Uganda’s ‘anti-gay’ law is annulled!

Some fantastic news today! The laws introduced in Uganda in February allowing life imprisonment for ‘aggravated homosexuality’ have been declared ‘null and void’, meaning it has been thrown out with immediate effect.

Harsh laws in Uganda restricting homosexuality remain, but this is still a great victory for those that have been brave enough to challenge the ruling.

You can read more about this excellent news here:

Margret Nazziwa Released!

Margret Nazziwa

Some good news today!

Margret Nazziwa, a lesbian activist who was facing deportation back to Uganda has today been released from detention and had her deportation deferred.

Margret fled Uganda in 2012 leaving behind her a past of rape, torture and forced marriage, so following the decision today, said “I feel great and I am so happy”.

A review on UK LGBT asylum policy is currently taking place to be published later this month, so here is hoping this will help keep more asylum seekers that need our protection in the UK!

Aderonke Apata

For many asylum seekers, escaping the country that has persecuted them for their sexuality means a chance to finally put the horrors of their past behind them, a chance for a fresh start, a chance to start looking ahead instead of back. This is what Aderonke Apata thought when arrived in the United Kingdom in 2004 having fled Nigeria after her exposure as a gay woman led to her arrest and sentence to death by stoning. 

In the time that has passed since she arrived in the UK, Nigeria has become an even more place for members of the LGBT community to live, with laws brought in in early 2014 making homosexuality an imprisonable offense. And now the UK government want to deport Aderonke back to the country where she faces at best 14 years in prison and at worst death. This cannot be allowed to happen. Find out more about Adronke’s case, and pledge your support by signing the petition to keep Aderonke in the UK by visiting

Refugee Week 2014


As mentioned in our Pull Up a Chair post on Wednesday, this coming week, from the 16th – 22nd, is Refugee Week 2014 in the United Kingdom. Refugee Week has been running annually since 1998, and is an event designed to show the positive impact refugees have on the UK with the skills and diversity they bring through artistic, cultural and educational events around the country.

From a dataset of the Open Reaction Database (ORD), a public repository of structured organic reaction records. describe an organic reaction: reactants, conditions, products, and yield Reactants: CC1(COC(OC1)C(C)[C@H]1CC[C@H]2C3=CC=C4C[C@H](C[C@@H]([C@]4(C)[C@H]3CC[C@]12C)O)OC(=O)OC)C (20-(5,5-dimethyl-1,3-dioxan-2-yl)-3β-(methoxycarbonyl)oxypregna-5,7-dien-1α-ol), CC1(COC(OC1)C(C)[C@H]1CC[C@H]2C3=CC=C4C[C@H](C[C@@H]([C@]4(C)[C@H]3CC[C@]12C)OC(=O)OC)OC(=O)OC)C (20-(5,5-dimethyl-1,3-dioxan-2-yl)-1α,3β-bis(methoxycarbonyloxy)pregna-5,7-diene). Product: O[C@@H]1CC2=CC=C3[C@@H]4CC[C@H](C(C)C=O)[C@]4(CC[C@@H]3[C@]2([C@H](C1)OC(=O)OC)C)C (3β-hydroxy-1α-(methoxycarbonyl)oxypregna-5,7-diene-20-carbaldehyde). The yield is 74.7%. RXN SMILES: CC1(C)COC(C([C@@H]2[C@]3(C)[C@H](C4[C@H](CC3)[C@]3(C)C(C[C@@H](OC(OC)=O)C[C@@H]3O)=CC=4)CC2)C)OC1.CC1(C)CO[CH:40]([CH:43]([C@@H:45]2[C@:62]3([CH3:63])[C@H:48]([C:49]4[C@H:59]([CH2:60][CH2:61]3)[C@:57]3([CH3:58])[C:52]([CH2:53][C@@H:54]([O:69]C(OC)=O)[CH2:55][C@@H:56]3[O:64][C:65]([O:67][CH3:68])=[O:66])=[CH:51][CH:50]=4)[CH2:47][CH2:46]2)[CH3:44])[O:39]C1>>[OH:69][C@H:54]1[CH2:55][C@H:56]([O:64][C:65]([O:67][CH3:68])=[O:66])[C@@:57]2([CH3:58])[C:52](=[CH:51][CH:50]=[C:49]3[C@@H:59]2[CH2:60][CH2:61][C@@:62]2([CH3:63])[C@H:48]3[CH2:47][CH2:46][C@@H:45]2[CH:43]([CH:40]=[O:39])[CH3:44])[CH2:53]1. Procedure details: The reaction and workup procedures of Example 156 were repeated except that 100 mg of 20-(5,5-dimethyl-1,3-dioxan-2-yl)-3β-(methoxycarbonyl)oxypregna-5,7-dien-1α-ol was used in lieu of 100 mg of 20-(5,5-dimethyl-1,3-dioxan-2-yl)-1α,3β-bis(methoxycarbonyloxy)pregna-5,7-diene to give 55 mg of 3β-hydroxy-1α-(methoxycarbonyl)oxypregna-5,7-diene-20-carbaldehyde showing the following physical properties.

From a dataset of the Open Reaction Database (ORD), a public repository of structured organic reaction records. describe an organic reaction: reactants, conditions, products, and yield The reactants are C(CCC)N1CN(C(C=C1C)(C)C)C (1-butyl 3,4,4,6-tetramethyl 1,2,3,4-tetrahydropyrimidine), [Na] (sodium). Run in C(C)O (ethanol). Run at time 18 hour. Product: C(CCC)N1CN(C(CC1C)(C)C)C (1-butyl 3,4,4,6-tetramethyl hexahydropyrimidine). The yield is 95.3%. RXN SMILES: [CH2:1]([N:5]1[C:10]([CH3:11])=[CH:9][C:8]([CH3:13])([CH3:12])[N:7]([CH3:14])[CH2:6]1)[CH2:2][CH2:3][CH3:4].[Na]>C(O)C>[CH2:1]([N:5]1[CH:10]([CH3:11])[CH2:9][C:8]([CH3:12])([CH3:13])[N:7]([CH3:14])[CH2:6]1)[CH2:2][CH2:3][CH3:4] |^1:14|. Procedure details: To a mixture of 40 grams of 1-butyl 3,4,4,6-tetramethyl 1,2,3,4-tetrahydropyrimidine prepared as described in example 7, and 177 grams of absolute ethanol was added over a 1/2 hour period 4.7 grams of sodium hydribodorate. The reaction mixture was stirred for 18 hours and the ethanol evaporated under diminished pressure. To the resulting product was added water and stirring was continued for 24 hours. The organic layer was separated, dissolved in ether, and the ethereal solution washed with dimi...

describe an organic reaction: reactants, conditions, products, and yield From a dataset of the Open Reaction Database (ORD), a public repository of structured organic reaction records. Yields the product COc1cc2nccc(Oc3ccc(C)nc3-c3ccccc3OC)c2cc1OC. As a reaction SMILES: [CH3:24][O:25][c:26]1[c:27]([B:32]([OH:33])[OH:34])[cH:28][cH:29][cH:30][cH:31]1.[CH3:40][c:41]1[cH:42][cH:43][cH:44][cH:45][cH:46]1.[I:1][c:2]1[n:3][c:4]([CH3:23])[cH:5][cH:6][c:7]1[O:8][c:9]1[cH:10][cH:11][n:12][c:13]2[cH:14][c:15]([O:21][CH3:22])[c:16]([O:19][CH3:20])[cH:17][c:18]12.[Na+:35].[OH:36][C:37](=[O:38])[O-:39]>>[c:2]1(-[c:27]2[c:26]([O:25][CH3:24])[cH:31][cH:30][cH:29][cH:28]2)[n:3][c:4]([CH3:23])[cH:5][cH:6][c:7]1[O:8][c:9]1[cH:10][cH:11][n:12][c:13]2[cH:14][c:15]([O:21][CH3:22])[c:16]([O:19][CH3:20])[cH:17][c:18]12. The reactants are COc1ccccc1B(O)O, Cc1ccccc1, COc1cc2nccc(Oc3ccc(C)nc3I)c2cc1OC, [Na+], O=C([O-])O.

While the week is for refugees of all backgrounds, there will also be some LGBT-specific events. In Leeds for example, as well as Pull Up a Chair, tomorrow evening Leeds Queer Film Festival & Leeds No Borders will be jointly hosting an evening of films about LGBTI asylum seekers, more details of which can be found here-, and you can find more about all of the events going on around the country here – 

And some good news to start refugee week- the deportation of Ugandan lesbian Harriet Nakigudde from the UK has been put on hold. Hopefully this will sign better times for other Ugandans seeking asylum in the UK having left the country following the introduction of Uganda’s ‘anti-gay’ laws. You can read more about Harriet’s case here –

Pull Up a Chair


Recently, members of ReachOut in Leeds, together with members of the Lesbian Immigration Support Group in Manchester, contributed to the ‘Pull Up a Chair’ art project. The concept, conceived by Dr Catherine Stones from the School of Design, was for members of the LGBT community that have sought asylum in the UK having been persecuted in their country of birth, to illustrate their sense of belonging in the United Kingdom by painting chairs.

Why chairs?

“ The chair is a powerful symbol of belonging – when we offer people a seat we invite them to stay. Chairs can also be clustered together or be set apart, leaving a visual record of group dynamics or of loneliness. They also offer physical support and comfort and allow us to rest.”

Pictures of the chairs, as well as posters collating separately the positive messages on living in the United Kingdom and the negative messages about the countries the artists had to leave, can be seen on the website here-, and the chairs will be on display during Refugee Week at Leeds Central Library. 

Refugee Week will take place from the 16th-22nd of June, and there will be a further post about it on this blog later this week, so keep a look out for it!

All Out – Building a Global Movement for Love and Equality


While new laws and legislations are being passed around the world to bring equal rights to the LGBT community, it is no secret that there are many countries around the world that still have a serious problem. In this article in the Guardian – – All Out founder Andre Banks writes about the current LGBT equality rights situation worldwide, some causes for optimism and some alarming cases highlighting why everybody needs to do what they can, have their voices heard, in the fight for equality.  

You can find out more about the work AllOut is doing, donate and join the movement by visiting AllOut’s mission reads ‘Our mission is to build a world where no person will have to sacrifice family or freedom, safety or dignity, because of who they are or whom they love.’ – that is surely a cause worth supporting.

What is it like to be LGBT in your country?


In the build up to Inernational Day Against Homophobia and Transphobia (mentioned in last week’s blog post,, the Guardian has been asking readers about their experiences living as part of the LGBT community in their countries. Read about what they have to say here –, and if you wish to share you experiences, contact the Guardian, as they are keeping the topic open for further accounts.

This week, we are also proud to share that the UK has also been ranked as #1 for LGBT rights in Europe for the third consecutive year! You can read here what it is that has put the UK in the top spot, and how other countries in Europe fared: